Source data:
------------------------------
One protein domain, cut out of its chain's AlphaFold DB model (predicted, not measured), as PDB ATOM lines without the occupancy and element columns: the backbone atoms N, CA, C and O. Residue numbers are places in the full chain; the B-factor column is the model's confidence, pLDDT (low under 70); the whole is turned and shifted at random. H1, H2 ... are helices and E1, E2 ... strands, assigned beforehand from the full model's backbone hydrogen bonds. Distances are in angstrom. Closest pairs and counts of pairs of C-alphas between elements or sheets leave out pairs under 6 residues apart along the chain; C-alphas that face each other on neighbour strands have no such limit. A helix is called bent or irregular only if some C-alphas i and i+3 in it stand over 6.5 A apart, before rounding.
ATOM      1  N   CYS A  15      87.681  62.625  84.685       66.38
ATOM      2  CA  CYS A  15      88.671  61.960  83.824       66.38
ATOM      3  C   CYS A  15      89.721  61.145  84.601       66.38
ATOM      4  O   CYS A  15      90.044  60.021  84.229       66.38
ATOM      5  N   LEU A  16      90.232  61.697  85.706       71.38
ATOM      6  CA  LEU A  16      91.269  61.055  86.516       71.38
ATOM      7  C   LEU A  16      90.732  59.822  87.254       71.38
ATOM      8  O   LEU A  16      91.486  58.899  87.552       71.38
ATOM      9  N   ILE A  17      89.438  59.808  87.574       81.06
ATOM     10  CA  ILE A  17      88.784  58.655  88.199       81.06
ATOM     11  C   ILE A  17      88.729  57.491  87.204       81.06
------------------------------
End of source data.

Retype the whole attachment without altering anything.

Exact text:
One protein domain, cut out of its chain's AlphaFold DB model (predicted, not measured), as PDB ATOM lines without the occupancy and element columns: the backbone atoms N, CA, C and O. Residue numbers are places in the full chain; the B-factor column is the model's confidence, pLDDT (low under 70); the whole is turned and shifted at random. H1, H2 ... are helices and E1, E2 ... strands, assigned beforehand from the full model's backbone hydrogen bonds. Distances are in angstrom. Closest pairs and counts of pairs of C-alphas between elements or sheets leave out pairs under 6 residues apart along the chain; C-alphas that face each other on neighbour strands have no such limit. A helix is called bent or irregular only if some C-alphas i and i+3 in it stand over 6.5 A apart, before rounding.
ATOM      1  N   CYS A  15      87.681  62.625  84.685       66.38
ATOM      2  CA  CYS A  15      88.671  61.960  83.824       66.38
ATOM      3  C   CYS A  15      89.721  61.145  84.601       66.38
ATOM      4  O   CYS A  15      90.044  60.021  84.229       66.38
ATOM      5  N   LEU A  16      90.232  61.697  85.706       71.38
ATOM      6  CA  LEU A  16      91.269  61.055  86.516       71.38
ATOM      7  C   LEU A  16      90.732  59.822  87.254       71.38
ATOM      8  O   LEU A  16      91.486  58.899  87.552       71.38
ATOM      9  N   ILE A  17      89.438  59.808  87.574       81.06
ATOM     10  CA  ILE A  17      88.784  58.655  88.199       81.06
ATOM     11  C   ILE A  17      88.729  57.491  87.204       81.06